I have since used this activity requiring students to assess a range of historical questions, such as whether Prohibition solved the problems it was meant too. It is time consuming to set up as you must carefully select the primary sources and articles to be included for each group as well as providing scaffolding to help them structure their cases. However, the activity can be reused with different groups and is a great way to get student to develop their reading and research skills. It can also be differentiated by group, topic, resources and prompts.

4. Changing the graphics and layout of information.

Reviewing the data from my Action Research project, I was struck by how much students preferred to read information and place it into different shaped graphics rather than the more conventional tables. Since then I have experimented with different graphic shapes in their work booklets.

A. I have used a house shape with information recorded on “bricks”. This helps to re-enforce the idea that creating a historical narrative involves building an incomplete picture using the available information. The more we read, the more we understand. But some pieces of information “bricks” may be replaced with new information “bricks” as we learn more.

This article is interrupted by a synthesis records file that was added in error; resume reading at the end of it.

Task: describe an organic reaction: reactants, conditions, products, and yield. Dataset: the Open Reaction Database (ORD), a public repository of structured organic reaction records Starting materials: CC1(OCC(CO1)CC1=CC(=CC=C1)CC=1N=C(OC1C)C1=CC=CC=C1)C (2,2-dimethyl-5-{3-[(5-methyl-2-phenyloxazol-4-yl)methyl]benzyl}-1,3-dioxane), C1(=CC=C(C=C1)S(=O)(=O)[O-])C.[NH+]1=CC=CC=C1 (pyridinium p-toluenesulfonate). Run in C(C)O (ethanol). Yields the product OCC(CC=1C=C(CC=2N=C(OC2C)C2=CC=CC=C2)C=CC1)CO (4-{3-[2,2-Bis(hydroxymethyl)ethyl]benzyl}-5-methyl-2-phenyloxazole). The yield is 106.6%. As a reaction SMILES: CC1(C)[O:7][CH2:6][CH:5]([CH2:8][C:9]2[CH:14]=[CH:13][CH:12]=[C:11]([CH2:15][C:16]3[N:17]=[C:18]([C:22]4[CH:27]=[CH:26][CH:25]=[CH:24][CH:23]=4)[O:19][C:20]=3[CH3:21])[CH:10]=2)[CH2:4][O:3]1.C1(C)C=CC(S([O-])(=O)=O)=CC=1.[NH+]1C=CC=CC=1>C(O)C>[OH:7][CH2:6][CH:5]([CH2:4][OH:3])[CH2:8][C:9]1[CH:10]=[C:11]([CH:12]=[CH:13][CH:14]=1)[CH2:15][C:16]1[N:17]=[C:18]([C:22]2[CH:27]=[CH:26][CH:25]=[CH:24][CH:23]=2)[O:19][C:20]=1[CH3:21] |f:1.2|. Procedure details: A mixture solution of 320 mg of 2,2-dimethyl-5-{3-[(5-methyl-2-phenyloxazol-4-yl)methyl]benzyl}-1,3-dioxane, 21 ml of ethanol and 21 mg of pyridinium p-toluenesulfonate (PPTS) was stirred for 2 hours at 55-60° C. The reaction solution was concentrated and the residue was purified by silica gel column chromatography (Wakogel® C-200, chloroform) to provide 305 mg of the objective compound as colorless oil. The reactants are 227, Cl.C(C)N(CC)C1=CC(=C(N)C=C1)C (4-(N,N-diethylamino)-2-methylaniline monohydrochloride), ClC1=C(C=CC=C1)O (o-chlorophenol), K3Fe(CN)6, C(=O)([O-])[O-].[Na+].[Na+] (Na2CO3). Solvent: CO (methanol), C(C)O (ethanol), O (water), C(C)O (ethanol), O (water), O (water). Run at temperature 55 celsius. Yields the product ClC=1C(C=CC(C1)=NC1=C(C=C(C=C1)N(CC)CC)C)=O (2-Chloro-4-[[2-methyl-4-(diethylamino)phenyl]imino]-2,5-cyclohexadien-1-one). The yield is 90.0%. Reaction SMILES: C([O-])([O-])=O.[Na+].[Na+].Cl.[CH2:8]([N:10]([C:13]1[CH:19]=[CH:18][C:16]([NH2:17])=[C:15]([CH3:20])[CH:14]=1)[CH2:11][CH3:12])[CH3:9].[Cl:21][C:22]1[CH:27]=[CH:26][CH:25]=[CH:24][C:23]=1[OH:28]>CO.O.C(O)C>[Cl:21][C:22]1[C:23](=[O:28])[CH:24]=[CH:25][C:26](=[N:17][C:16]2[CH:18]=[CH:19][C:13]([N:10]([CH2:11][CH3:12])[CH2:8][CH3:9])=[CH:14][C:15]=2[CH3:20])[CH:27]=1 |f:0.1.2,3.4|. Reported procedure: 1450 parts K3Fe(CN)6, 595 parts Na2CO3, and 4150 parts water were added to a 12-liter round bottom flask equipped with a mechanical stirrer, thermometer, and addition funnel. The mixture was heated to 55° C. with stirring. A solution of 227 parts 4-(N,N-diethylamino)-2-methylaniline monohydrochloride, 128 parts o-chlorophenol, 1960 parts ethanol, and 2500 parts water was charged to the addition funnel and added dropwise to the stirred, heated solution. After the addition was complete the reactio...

B. Pictures of scales work well when students have to weigh up two sides of an argument presented in the text and come to a conclusion.

C. Flow charts work well for students to chart a series of events examining causation and consequence. This is especially useful when analysing complex sequences of events.

D. Diamond nines or pyramids are good for getting students to rank and justify information.

E. Variations on the traditional mind map are good for looking at multi causation or factorial questions.

F. For questions on why the Weimar Republic survived between 1919 to 1923, I depicted the Weimar Republic as a boat shape and students had to classify information as either buoyancy aids (helped) or shark (hinder) depending on how they affected the stability of the regime. This could be adapted for other hinder or help questions.